This helps us to understand the confusion at Jesus’s crucifixion when he quoted Psalm 22.1 saying: ‘Eli, Eli, lama, sabachthani, that is, My God, My God, why have you forsaken me?’ (Matthew 27.46). Some present thought he was calling on Elijah, which translates as Elohim my Yahweh or God my God.

If you think God may have spoken to you, it would be wise to take a leaf from Samuel’s book, so to speak, and say: ‘Speak, for your servant hears’.

The root of salvation

The names Joshua, Isaiah and Hosea all have their root meaning salvation, which speaks of the Lord Jesus. Moses elected to call ‘Hoshea the son of Nun, Joshua’ (Numbers 13.16). Hoshea denotes salvation though the name Joshua, has greater purpose and identity, Yahweh is salvation. Isaiah contains the highest number of Messianic prophesies and, in particular, Isaiah 53 speaks of the suffering servant who was silent before his accusers, wounded for our transgressions, died with the wicked and was buried with the rich at his death. Hosea depicts God’s faithfulness to Israel and his call for them to repent from their idolatrous practises. God commanded Hosea to marry a harlot, demonstrating Israel’s spiritual adultery.

Before Joshua commanded Israel to take Jericho, he encountered the Commander of the army of the Lord in a similar way to that in which the Angel of the Lord appeared to Moses, instructing him to remove his sandals since the ground was holy (Joshua 5.15; Exodus 3.5). Like Samuel, Joshua did not immediately recognise the true identity of his visitor.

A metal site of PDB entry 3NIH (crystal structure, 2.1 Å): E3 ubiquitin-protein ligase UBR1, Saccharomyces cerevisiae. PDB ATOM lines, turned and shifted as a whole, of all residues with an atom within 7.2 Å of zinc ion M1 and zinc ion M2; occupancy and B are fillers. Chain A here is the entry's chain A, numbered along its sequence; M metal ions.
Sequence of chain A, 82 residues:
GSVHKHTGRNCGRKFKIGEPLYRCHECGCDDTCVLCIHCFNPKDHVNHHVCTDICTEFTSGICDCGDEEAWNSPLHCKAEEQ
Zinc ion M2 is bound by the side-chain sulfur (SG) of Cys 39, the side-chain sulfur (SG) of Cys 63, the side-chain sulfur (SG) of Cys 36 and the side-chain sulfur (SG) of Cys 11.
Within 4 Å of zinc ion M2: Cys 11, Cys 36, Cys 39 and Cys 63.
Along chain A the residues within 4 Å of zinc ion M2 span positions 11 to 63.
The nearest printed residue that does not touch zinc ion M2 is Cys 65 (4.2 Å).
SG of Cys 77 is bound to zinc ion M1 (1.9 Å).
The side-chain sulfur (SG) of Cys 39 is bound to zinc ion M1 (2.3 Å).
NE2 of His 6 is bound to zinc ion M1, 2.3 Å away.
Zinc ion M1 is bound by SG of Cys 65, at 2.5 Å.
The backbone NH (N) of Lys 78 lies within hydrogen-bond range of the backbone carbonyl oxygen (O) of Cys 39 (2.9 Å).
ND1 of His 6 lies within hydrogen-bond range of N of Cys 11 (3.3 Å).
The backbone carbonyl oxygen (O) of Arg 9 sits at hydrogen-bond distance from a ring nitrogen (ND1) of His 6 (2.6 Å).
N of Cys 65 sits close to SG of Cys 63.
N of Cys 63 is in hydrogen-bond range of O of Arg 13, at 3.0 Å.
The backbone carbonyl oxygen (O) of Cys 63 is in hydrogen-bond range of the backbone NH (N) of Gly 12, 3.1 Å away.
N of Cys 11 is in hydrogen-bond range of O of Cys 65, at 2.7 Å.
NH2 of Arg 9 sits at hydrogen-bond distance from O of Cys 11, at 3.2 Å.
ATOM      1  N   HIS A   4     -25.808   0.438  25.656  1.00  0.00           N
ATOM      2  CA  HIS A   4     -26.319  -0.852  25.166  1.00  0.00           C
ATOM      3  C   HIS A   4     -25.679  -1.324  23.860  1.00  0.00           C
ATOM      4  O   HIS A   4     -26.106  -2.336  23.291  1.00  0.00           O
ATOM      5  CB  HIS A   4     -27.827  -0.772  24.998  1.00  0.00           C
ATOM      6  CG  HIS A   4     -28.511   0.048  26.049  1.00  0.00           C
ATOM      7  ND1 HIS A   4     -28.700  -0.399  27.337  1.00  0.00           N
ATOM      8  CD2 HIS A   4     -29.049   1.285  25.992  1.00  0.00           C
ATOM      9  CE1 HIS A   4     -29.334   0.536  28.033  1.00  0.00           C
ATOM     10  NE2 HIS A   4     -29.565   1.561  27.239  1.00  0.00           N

Notice that, in addition to Joshua being a clear type of the Lord Jesus, taking the children of Israel into the Promised Land, God met Joshua the leader and commander as his Leader and Commander. God promised Joshua that he would never leave him nor forsake him (Deuteronomy 31.6-8; Joshua. 1.6). It can seem overwhelming when Jericho approaches. Though whether in heaven or on earth, the Lord is ever present and will never leave nor forsake us also (Hebrews 13.5). If Joshua had been capable of providing rest, he would not have spoken of another day (Hebrews 4.8), hence the promise to enter into God’s eternal rest in Christ.

Jesus name above all names

Isaiah foretold a day when ‘Immanuel’ God would be with us and that he would be called Wonderful, Counsellor, Mighty God, Everlasting Father, Prince of Peace (Isaiah 7.14; 9.6) Noticeably, Joseph called Mary’s firstborn son Jesus, meaning Saviour.

Indeed, there is no greater name and Jesus’s claims caused great offence. When the Jews asked Jesus whether he was greater than their father Abraham, Jesus replied: ‘Most assuredly I say to you, before Abraham was, I AM’ (John 8.58). Not surprisingly they took up stones to throw at him since he was identifying himself as Yahweh who sent Moses to Pharaoh explaining himself as ‘I AM WHO I AM’ (Exodus 3.14). When Jesus said, ‘I am the good shepherd’, the Jews tried to stone him again because Psalm 23.1 states: ‘The Lord is my shepherd’. They sought to kill him also in John 5.18 deducing that saying that God was his father made him equal with God.

Jesus truly is the name above all names and ‘there is no name under heaven given among men by which we must be saved’ (Acts 4.12). ‘Therefore God also has highly exalted him and given him the name which is above every name, that at the name of Jesus every knee should bow, of those in heaven, and of those on earth, and of those under the earth, and that every tongue should confess that Jesus Christ is Lord, to the glory of God the Father’ (Philippians 2.9-11).

Jon Taylor is a member of the FIEC Pastors Association and a researcher for the Reachout Trust.

  

This article was first published in the December 2012 issue of Evangelicals Now. For more news, artciles or reviews, subscribe to EN or contact us for more information.
http://www.e-n.org.uk 0845 225 0057

The 12 myths of Christmas


Norman Wells guides us through the tinsel to the truth

Cribs, carols, cards, nativity plays and films — they all have something to say about the birth of Christ just over 2,000 years ago.